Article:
A Brief History of Startup Weekend
This post originally appeared on blog.up.co
In 2007 Techstars, Andrew Hyde founded Startup Weekend in Boulder, Colorado. According to the Seattle Times, participants paid $20 to receive shares of their company. Andrew Hyde, claimed 5 percent of the company. The model quickly expanded, and 'in January 2010, Marc Nager and Clint Nelsen took over full ownership and registered the organization as a not-for-profit, relocating to Seattle in 2010’. In the fall of 2010, Startup Weekend gained a grant and 501c3 nonprofit status from Kauffman Foundation.
Mark and Clint also broke Startup Weekend attendees into small groups. With the slogan: ‘to build a business in 54 hours,’ Startup Weekend entrepreneurs challenge those enrolled to ‘get out and validate,’ as current Portland area organizer Dave Barcos puts it. In the end, a diverse mindset can change the idea for the better. Composed of an average of of 60-120 participants, these 'Weekend Warriors', engage in a bootcamp experience and network with like minds. ‘In the end perseverance to overcome and a team of people with diverse mindsets can change an idea slightly and still build a great business,’ says Seattle organizer Ewelina Kelley ’it’s more important to talk about what the software will do than actually show it’
Hackathons and meetups focus on the deliverable, Startup Weekend focuses on the business and it’s intentions. In software and hardware development you can build a prototype but it still takes a number of guesses. Different ways to think about your business make sense as safe houses to build great ideas with less customer validation, but attendees must be prepared to fail. ’You’re going to fail either way,’ says Kelley.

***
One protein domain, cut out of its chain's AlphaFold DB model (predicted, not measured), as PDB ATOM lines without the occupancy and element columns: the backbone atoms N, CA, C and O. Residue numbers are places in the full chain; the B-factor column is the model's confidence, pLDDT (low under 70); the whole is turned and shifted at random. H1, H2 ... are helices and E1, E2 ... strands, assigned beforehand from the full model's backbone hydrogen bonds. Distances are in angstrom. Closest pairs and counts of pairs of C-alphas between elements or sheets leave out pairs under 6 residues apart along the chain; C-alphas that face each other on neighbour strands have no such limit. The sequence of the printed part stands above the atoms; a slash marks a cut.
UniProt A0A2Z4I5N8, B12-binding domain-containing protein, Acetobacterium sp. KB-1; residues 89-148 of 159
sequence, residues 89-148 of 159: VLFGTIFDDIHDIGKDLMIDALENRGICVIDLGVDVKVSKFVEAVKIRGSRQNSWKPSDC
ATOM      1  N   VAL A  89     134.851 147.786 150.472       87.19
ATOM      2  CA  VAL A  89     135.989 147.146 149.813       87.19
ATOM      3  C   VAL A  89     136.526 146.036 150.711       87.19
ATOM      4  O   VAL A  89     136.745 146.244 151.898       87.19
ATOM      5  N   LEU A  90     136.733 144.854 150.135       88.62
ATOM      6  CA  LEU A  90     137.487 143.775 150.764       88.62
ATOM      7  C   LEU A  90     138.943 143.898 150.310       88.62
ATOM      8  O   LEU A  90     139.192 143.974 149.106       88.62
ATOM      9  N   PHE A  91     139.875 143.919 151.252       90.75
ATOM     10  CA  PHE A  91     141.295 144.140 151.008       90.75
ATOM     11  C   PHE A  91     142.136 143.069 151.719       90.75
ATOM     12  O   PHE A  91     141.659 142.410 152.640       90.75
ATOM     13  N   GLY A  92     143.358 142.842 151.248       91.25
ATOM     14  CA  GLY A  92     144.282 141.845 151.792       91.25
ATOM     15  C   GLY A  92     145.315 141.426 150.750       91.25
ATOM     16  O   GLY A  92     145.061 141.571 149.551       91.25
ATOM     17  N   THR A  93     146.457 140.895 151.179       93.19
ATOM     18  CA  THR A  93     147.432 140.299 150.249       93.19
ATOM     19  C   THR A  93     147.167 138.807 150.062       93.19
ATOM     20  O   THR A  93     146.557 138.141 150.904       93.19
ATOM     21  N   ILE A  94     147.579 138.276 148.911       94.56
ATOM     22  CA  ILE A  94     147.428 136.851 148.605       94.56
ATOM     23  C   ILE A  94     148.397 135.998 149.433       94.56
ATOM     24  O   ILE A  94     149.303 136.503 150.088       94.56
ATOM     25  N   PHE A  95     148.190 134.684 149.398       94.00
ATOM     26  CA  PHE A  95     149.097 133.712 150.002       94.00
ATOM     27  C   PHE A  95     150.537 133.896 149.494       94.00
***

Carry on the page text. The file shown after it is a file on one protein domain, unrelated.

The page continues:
In hackathons, developers search for commonalities, using semantic programming to understand the context of what is being asked. Hackathons focus on the deliverable, while Startup Weekend is focused on the business and it’s intent . Rather than building things whether or not they’re usable by anybody else, Startup Weekend offers a good mix of talent.
One successful startup from Startup Weekend is a ‘uv sensor plug[s] into a phone, takes information regarding skin type, sunscreen, [and] would tell you how much sun exposure’ you had, according to Barcos. Another, a gift accelerator, purchases gifts. With the gift giver unable to give big gifts alone, the group gifting app. results with a person receiving a bigger, better gift. They also receive a group gift card when the gifting is completed.
One emphasized common dynamic is to not worry too much about pitching and winning. Learning to connect with what would be or will be cofounders. According to Portland organizer Yu Te, ‘startups take time, rely on business model foundation what kind of product business serves, what kind of revenue.’ Go with flow the flow don’t be overly attached.
Learn interpersonal skills necessary for building successful business ventures from successful individuals. Judges, mentors, and attendees take time out of their busy schedule to make the Startup Weekend experience.
‘There’s a hurdle [and] the first hurdle is taking action’, says Yu Te. By sharing a weekend with like-minded individuals, the attendee is able to show off their strengths and answer their weaknesses through team collaboration. The next Startup Weekend in Portland has an education focus, and will begin in March. Please consider Startup Weekend Seattle as well, their next event is music focused. Themes vary event to event including hispanic, tourism, food, devices, youth, social impact, and women/girls. Common dynamics of teamwork, business planning, and self discovery enhance any participants’ work experience.